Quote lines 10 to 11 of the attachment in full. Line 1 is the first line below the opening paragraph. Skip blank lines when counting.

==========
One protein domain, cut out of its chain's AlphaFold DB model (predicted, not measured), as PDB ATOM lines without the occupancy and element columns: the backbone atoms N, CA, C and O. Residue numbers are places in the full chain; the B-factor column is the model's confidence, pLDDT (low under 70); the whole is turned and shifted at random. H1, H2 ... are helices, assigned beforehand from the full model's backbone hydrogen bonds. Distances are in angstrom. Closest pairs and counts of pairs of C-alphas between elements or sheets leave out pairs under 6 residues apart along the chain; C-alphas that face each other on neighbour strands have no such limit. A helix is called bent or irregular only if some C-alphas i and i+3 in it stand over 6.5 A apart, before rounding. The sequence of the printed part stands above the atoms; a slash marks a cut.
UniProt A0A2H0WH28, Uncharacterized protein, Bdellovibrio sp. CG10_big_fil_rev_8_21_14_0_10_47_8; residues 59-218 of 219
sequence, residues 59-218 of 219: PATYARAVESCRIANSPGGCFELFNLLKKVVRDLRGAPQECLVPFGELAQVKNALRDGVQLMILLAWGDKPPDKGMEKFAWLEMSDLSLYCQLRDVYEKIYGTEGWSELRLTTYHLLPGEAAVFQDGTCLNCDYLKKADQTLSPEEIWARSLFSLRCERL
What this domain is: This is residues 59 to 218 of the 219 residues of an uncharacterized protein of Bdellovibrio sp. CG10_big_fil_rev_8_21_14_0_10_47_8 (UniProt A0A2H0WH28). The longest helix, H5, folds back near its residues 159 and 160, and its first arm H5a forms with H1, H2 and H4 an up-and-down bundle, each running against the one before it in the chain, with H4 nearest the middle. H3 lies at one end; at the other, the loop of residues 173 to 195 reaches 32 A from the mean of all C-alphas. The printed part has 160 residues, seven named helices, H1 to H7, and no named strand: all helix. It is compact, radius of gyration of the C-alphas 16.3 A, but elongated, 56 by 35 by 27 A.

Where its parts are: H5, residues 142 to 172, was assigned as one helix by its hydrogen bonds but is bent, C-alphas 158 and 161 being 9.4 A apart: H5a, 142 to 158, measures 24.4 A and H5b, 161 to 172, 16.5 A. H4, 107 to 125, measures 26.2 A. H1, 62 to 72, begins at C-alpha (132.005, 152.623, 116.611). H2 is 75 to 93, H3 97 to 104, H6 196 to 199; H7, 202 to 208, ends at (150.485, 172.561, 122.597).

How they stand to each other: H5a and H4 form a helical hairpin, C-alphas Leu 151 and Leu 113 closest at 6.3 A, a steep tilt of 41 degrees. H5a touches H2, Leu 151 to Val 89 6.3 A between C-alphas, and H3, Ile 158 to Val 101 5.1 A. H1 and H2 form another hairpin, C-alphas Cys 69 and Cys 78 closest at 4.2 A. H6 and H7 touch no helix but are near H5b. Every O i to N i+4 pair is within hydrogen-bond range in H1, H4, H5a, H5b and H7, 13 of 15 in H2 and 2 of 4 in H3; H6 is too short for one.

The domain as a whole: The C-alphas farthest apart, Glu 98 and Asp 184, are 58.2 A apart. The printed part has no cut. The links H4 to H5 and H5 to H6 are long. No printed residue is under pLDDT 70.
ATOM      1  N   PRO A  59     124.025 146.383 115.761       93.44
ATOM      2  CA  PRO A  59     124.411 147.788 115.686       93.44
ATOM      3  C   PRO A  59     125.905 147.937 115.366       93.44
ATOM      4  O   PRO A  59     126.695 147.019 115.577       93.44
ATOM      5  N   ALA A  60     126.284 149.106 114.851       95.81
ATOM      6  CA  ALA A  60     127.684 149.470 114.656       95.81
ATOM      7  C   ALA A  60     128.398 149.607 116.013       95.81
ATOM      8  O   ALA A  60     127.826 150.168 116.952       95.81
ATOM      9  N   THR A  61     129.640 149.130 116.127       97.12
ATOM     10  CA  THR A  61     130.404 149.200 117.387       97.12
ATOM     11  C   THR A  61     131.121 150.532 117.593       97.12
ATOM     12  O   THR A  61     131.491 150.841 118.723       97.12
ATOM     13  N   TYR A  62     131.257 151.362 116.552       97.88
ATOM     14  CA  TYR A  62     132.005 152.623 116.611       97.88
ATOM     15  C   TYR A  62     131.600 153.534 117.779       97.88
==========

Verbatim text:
ATOM      4  O   PRO A  59     126.695 147.019 115.577       93.44
ATOM      5  N   ALA A  60     126.284 149.106 114.851       95.81